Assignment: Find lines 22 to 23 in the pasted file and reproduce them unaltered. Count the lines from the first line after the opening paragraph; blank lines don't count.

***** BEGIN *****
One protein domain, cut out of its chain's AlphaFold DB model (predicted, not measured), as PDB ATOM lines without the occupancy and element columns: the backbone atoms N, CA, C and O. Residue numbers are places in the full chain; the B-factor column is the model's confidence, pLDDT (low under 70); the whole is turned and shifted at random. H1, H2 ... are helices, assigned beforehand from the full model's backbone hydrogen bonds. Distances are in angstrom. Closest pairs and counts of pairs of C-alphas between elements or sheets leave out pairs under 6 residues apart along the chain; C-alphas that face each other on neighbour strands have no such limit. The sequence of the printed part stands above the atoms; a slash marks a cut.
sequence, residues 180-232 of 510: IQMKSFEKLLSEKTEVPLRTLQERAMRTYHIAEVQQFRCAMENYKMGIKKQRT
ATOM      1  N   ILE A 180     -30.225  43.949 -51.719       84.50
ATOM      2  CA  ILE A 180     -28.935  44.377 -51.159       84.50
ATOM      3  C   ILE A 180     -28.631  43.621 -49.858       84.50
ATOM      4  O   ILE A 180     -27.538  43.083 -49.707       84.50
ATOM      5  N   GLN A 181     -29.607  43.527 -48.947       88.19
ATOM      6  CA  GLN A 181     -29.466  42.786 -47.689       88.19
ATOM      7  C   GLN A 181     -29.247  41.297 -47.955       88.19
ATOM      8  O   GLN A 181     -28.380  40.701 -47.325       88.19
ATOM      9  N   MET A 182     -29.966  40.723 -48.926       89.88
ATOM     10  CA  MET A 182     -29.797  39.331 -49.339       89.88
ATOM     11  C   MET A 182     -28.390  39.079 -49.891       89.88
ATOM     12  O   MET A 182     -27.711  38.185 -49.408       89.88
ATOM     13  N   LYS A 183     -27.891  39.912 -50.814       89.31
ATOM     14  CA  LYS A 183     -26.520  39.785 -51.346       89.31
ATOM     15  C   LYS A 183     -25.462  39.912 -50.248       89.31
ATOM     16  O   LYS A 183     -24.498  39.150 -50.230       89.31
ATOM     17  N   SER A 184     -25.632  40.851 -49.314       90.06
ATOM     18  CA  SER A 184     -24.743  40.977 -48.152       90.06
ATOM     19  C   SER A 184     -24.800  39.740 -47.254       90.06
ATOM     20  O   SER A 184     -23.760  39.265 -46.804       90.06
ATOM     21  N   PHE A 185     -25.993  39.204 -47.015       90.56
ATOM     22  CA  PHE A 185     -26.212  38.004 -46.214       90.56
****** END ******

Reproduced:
ATOM     21  N   PHE A 185     -25.993  39.204 -47.015       90.56
ATOM     22  CA  PHE A 185     -26.212  38.004 -46.214       90.56